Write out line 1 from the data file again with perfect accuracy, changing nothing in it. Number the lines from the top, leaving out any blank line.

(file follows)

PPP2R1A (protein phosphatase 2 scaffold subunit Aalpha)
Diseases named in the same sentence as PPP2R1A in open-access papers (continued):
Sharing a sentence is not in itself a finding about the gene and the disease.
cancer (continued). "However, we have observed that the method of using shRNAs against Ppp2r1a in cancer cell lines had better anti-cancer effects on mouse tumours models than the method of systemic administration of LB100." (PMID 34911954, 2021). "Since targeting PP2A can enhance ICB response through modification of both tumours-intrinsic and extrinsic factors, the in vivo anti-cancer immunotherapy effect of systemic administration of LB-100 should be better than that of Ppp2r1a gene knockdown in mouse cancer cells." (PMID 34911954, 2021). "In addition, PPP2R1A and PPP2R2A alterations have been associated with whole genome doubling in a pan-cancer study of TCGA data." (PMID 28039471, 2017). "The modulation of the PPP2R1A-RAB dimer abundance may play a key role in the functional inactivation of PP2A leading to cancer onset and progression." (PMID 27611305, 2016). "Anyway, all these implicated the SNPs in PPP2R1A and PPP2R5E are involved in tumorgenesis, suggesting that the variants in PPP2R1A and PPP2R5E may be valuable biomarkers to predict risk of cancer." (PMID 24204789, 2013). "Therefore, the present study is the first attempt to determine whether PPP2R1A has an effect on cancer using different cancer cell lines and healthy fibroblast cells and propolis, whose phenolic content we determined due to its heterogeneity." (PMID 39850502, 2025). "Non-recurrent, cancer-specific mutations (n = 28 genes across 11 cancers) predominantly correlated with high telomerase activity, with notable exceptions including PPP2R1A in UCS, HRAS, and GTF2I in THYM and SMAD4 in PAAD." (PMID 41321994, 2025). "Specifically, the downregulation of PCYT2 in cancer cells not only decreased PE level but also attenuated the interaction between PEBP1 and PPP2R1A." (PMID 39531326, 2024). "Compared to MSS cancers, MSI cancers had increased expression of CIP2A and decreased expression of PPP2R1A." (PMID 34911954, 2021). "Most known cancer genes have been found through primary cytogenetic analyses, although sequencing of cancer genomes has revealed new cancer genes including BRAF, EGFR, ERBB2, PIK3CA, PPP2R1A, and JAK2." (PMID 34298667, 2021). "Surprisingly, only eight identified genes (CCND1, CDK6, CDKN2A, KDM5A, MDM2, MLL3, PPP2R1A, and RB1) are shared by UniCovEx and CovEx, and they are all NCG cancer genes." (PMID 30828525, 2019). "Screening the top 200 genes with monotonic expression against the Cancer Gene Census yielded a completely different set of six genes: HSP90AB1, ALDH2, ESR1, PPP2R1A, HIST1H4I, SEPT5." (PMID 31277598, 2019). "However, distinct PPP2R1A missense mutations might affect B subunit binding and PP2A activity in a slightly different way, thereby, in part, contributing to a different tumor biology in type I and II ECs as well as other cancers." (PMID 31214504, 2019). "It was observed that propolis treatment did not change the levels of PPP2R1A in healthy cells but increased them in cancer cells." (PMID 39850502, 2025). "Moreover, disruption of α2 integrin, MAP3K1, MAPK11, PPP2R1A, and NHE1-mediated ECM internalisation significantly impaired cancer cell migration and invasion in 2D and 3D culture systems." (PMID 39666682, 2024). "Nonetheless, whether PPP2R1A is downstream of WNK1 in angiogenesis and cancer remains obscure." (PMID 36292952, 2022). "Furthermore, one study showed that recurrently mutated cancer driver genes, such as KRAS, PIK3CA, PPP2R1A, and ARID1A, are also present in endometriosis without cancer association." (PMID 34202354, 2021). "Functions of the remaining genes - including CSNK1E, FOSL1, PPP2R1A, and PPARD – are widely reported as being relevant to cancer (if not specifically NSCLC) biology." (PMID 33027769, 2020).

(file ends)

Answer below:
PPP2R1A (protein phosphatase 2 scaffold subunit Aalpha)